Mansoul, made of "congealed dreams and memories," stands for Moore's version of space-time itself. "Think of your life as being like a book, a solid thing where the last line's already written while you're starting the first page. Your consciousness progresses through the narrative from its beginning to its end, and you become caught up in the illusion of events unfolding and time going by as these things are experienced by the characters within the drama." This scene's shifty teller boasts a lineage back to the apocryphal Book of Tobit. He tells Mick, swept up on a memorable "Sam O'Day ride" through the dark and the light as "an astral toddler," how "life and death" work, with admirable if surprising clarity. 

Sam continues: "In reality, however, all the words that shape the tale are fixed upon the page, the pages bound in their unvarying order." In the mind of their reader, progress occurs, but this remains an illusion. Instead, the book of life can be read over and over. So, every day "and every deed's eternal." Sam urges on his transported charge a motto Moore shares: "Live them in such a way that you can bear to live with them eternally."  Jerusalem, for Moore, represents more than his fantastic plot. It stands for a credo, one that in our world refusing conventional belief may survive past piety or doubt.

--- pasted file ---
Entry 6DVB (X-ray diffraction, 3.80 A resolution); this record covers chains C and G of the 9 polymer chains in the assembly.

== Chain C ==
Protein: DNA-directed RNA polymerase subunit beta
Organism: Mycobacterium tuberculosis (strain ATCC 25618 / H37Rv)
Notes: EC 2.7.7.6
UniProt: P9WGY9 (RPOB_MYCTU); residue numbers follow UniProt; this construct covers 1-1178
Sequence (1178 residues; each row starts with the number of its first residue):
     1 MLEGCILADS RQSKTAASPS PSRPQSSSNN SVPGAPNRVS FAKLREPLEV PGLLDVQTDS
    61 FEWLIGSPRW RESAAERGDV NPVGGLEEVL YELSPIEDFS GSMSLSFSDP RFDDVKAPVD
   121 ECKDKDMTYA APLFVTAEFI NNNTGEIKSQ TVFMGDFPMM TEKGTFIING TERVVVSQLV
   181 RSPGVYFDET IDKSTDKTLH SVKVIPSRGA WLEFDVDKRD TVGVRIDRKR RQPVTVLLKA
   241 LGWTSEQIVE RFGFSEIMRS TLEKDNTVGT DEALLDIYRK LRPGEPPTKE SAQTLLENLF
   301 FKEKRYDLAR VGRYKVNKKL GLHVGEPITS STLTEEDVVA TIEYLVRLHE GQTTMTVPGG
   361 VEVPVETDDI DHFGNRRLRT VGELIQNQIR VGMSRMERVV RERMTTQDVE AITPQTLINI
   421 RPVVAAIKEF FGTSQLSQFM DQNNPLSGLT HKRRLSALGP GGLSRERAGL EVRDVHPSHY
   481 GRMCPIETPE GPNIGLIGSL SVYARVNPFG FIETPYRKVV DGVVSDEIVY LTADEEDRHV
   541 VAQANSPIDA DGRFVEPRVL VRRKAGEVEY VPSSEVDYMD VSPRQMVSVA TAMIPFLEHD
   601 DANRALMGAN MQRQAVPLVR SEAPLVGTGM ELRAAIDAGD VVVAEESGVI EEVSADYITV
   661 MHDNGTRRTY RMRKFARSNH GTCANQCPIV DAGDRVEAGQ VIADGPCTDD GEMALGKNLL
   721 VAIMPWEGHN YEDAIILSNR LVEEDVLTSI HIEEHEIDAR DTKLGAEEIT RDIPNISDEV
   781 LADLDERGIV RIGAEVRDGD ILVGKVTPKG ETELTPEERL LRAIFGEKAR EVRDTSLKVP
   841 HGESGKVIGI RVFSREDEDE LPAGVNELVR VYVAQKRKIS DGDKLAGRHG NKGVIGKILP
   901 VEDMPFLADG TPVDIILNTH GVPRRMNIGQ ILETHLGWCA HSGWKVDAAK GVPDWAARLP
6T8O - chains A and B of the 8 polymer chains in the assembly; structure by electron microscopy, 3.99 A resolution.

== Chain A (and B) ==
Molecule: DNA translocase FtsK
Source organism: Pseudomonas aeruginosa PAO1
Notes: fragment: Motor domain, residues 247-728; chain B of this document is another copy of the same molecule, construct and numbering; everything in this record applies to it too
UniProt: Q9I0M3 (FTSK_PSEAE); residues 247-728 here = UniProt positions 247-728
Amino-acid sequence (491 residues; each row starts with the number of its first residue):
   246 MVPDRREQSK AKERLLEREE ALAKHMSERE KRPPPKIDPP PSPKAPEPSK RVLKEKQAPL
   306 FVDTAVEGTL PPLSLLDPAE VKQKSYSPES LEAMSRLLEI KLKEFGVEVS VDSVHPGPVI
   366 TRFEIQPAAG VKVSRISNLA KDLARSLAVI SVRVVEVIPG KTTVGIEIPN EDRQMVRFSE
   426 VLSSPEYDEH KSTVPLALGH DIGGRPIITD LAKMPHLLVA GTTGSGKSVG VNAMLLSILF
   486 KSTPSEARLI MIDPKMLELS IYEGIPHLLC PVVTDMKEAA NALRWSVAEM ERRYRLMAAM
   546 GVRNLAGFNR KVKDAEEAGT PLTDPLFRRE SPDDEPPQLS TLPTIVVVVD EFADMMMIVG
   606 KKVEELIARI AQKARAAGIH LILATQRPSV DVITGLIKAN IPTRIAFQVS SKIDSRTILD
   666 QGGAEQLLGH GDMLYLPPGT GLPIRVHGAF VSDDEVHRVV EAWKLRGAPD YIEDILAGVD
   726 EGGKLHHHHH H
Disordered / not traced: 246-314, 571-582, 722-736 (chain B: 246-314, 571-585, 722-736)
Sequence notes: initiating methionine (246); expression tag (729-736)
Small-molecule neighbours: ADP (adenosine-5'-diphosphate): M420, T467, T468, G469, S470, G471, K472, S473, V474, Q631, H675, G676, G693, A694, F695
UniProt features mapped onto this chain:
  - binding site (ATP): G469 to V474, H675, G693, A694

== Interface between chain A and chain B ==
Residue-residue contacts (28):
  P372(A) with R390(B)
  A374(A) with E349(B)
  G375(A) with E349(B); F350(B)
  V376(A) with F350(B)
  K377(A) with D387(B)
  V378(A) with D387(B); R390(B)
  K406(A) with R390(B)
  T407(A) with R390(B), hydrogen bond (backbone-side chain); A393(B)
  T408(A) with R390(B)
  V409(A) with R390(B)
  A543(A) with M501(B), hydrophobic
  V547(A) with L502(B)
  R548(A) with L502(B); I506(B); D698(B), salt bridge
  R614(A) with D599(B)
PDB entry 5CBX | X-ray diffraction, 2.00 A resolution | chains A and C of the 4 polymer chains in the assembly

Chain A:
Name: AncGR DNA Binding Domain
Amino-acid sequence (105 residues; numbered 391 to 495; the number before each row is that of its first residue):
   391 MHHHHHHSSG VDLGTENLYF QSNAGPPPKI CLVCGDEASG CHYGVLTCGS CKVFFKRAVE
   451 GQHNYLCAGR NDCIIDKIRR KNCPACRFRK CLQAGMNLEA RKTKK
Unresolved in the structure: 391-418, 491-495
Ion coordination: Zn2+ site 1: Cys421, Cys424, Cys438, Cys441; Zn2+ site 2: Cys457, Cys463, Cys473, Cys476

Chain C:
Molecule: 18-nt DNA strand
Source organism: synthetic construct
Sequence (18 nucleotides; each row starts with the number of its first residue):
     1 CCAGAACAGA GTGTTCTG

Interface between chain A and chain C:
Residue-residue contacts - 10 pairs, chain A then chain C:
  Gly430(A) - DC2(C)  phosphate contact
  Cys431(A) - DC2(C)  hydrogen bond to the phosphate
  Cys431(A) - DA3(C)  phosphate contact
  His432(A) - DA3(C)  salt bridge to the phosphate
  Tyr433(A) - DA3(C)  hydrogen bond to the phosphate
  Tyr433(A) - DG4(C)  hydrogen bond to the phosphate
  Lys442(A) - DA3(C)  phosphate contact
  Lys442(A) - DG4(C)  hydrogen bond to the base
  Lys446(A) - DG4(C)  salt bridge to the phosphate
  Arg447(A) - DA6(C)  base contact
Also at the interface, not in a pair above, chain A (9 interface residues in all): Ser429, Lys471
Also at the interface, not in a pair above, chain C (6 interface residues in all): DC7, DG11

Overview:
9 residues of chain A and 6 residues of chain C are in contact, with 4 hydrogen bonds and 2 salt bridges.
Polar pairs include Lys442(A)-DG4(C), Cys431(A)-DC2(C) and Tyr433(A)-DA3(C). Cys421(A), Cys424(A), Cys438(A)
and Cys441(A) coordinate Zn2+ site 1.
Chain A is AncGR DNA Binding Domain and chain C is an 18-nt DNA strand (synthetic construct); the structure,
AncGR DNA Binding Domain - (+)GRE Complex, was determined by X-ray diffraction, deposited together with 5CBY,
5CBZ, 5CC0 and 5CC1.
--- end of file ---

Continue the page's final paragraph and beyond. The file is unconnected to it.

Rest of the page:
For, as an eighth-century monk learns, when he tries to center Northampton at the exact crossroads of England, hauling a stone from the real Jerusalem all the way to St. Gregory's Church, mysticism can tempt earthly calculations and thwart clerical confidences. The uncanny interactions the Warrens and the Vernells endure closer to the present (having taken ten years for Moore to write, most of this action stops in 2006) echo. A freed slave from America, the son of immigrants from post-war Sierra Leone, Ern's demented son, Buffalo Bill, Oliver Cromwell, the author of "Amazing Grace" and the members of the band Bauhaus fill the parade of figures who pass through or set up home as mortals in Northampton. What connects them, surmises Moore, is a gothic, altered, visionary sense.